Based on cytogenetic findings, the 39 patients were segregated into three groups: a good-risk group (n =12) was defined by karyotype, t(8;21) or inv(16); a poor-risk group (n =3) by del(5) or del(7) and standard-risk group (n =21) by normal  karyotypes.
Based on the previous findings, we analyzed the influence of NRAS mutations on the prognosis of pediatric AML patients for whom clinical follow up data were available. Table 4 shows the clinical outcome in pediatric AML patients. In the total group, there was no difference with regard to CR rate (NRASmutant, 66.7%; NRASwild, 69.5%; P = 0.43). Relapse was significantly more frequent in the AML patients with NRAS gene mutations (NRASmuant, 33.4 %; NRASwild, 30.2 %; P= 0.26).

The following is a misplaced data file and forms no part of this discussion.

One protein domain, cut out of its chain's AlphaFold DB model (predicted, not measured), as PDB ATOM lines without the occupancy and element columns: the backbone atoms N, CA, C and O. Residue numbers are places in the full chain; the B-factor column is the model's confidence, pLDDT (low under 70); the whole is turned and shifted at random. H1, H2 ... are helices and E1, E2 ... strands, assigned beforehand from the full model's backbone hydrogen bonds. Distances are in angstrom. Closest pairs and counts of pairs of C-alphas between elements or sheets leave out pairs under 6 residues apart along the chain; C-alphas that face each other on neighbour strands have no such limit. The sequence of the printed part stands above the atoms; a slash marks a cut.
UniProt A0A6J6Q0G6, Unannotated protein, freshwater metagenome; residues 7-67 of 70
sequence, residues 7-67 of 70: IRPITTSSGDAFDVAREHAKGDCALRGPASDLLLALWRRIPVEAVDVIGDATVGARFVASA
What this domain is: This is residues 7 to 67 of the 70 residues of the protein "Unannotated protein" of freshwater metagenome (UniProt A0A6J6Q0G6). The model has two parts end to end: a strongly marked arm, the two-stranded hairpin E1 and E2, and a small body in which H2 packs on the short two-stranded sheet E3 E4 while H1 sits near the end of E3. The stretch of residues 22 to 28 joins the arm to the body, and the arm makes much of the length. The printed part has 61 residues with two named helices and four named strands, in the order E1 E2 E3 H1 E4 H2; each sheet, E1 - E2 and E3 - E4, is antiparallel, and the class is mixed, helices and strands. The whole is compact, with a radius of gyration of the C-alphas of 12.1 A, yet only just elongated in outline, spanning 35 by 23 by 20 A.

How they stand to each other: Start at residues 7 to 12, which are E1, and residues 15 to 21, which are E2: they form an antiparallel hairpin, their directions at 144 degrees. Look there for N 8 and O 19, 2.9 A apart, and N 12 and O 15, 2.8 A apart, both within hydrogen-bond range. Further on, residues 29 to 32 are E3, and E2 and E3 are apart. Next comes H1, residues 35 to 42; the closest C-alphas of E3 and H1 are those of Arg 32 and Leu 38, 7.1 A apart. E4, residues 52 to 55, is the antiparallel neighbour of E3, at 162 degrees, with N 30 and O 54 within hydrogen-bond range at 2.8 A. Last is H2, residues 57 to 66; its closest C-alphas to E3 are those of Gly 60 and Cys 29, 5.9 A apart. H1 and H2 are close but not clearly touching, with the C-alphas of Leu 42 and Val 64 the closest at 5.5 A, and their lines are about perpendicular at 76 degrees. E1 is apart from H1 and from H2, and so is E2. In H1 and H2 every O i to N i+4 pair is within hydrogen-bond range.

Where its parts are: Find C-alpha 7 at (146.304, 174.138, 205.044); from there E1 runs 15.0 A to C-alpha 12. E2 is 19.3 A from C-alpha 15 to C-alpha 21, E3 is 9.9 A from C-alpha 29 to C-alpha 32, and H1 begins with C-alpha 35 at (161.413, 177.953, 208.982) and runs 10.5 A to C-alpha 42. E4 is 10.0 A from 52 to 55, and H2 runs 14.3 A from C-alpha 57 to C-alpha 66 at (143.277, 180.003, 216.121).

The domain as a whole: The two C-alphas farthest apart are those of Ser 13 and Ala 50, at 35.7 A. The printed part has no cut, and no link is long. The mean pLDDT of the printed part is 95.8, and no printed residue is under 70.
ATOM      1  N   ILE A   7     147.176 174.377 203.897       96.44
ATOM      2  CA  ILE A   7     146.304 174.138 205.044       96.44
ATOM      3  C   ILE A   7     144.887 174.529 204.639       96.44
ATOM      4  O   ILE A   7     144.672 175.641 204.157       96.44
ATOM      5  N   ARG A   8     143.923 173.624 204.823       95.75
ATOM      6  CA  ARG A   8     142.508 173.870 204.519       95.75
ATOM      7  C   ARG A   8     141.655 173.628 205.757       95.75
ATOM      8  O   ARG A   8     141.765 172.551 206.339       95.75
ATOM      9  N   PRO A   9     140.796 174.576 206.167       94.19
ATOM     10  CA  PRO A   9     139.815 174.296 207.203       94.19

Table 3.
Frequency of NRAS mutation according to FAB and cytogenetics.


Table 4.
NRAS mutation and clinical outcome.


At 3 years, the estimated OS was 3015% in the presence of an NRAS mutation and 625% in its absence (P= 0.01). Adverse prognosis associated with N-ras mutations was observed in terms of 3 years DFS (NRASmutant 35% vs NRASwild 59%, P= 0.007), (Figure 2 and 3).
Univariate analysis showed that unfavorable prognostic factors for DFS were cytogenetic data (P = 0.005) and NRAS mutation (P = 0.002) (Table 5). Multivariate analysis showed NRAS was the strongest unfavorable factor (relative risk [RR], 3.6; P = 0.007), followed by cytogenetics (P = 0.02).


Figure 2.
DFS in children with AML according to NRAS mutation.


Figure 3.
OS according to NRAS mutation.


Discussion